Following the government investigation of Volkswagen’s diesel emissions, The Detroit News reports the automaker ordered its U.S. dealerships to halt sales of new 2016 and remaining 2015 TDI car models with 2.0-liter diesel engines.
According to the Environmental Protection Agency and California Air Resources Board, VW dodged federal emissions requirements for some 482,000 of its diesel cars — including the Passat, Jetta, Golf, Beetle, SportWagens and Audi A3 — manufactured from 2009 to 2015. The models contain a “defeat device” which exists to detect when the car is under testing conditions, allowing for it to activate the full emissions-control systems only in those circumstances.
In other words, environmental officials say that the street cars are emitting between 10 and 40 times the amount of allowable nitrogen oxide pollution, which is not only illegal but harmful to both the environment and public.
The EPA is taking action on 2016 diesel models. Christopher Grundler, director of the EPA Office of Transportation of Air Quality, said that the government will not grant VW a “certificate of conformity” to sell the 2016 models with 2.0-liter diesel engines, meaning they cannot be sold.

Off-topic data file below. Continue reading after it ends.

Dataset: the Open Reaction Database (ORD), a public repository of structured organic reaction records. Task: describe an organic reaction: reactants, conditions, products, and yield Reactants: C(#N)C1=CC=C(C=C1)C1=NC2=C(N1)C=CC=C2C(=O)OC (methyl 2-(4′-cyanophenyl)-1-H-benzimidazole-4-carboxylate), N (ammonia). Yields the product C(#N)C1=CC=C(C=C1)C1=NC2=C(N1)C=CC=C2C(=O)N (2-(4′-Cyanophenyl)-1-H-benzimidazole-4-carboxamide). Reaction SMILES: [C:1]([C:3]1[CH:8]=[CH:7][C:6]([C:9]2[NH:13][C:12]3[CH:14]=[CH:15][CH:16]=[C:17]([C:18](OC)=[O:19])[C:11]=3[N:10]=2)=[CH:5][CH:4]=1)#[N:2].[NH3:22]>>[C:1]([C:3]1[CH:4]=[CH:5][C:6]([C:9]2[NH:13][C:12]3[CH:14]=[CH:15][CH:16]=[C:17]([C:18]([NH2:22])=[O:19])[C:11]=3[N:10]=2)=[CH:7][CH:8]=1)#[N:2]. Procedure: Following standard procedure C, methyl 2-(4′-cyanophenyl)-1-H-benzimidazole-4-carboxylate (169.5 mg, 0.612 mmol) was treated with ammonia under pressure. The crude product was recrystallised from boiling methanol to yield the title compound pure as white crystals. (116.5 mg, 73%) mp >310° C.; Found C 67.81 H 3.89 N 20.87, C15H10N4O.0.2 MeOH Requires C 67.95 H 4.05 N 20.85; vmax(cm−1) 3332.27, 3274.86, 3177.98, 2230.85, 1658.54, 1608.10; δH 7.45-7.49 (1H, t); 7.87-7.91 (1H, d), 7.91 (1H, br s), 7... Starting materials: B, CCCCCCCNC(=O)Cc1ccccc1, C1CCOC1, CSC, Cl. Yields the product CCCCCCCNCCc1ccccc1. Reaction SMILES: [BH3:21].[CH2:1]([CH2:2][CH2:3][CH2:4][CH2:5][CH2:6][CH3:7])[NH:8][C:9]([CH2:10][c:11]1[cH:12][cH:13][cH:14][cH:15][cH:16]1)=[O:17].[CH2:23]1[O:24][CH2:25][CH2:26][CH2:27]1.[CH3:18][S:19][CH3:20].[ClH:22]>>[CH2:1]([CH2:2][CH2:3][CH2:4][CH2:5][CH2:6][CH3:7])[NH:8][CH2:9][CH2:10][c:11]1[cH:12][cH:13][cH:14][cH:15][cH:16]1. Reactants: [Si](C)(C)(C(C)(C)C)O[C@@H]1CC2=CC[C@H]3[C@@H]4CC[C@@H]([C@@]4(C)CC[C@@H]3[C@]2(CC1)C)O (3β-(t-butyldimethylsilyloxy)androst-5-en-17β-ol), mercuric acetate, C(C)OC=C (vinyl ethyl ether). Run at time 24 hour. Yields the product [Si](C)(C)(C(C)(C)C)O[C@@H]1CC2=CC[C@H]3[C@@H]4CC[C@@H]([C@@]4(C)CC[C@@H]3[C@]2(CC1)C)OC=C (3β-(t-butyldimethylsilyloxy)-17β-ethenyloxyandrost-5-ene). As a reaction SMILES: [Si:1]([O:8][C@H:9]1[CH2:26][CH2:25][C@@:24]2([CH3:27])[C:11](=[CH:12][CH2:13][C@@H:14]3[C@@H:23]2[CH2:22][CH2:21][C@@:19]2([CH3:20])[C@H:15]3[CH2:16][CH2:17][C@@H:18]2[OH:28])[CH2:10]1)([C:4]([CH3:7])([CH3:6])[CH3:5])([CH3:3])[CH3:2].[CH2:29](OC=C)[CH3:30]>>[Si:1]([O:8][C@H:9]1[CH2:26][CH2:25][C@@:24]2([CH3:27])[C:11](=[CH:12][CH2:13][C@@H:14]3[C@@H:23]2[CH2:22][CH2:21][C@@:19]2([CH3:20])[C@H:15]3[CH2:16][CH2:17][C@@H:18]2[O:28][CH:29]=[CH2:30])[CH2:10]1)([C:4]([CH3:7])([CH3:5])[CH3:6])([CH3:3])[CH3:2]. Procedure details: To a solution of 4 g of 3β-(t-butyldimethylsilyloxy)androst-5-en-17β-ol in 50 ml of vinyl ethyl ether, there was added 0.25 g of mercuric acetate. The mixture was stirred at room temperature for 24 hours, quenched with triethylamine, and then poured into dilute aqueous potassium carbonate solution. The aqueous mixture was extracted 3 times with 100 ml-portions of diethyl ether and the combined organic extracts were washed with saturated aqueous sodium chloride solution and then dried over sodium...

VW dealers have been waiting for the 2016 models to replenish showrooms. Most U.S. VW dealers don’t have any remaining 2015 diesel cars to sell.
VW is barred from selling 2016 model vehicles with the 2.0 liter diesel engine until “they get answers to the questions of how these vehicles are being operated. Volkswagen couldn’t explain why we’re getting these excess emissions,” Grundler said.
Meanwhile, whatever 2015 models remain on lots have also been ordered not to be sold. As Automotive News notes, four-cylinder TDI models account for 20 to 25 percent of VW’s U.S. sales, so this is going to hurt.
In addition, VW has ordered an outside investigation to find out what happened and “reverse the damage this has caused,” CEO Martin Winterkorn said in an apologetic statement.
According to the EPA, the agency is now checking to see if other automakers are bypassing the laws on diesel engines as well.
While no official recall is underway just yet, the News reports:
EPA said VW violated federal law and, in theory, could face fines of up to $18 billion — $37,500 per vehicle — as well as criminal prosecution. Both agencies issued notices of non-compliance to VW Friday, a step necessary before ordering a recall.
The EPA will not take action to stop VW owners from driving their personal cars until a solution is made available, but VW did remove its “clean diesel” advertisements from YouTube and television.
Photo credit: AP Photo/Jens Meyer
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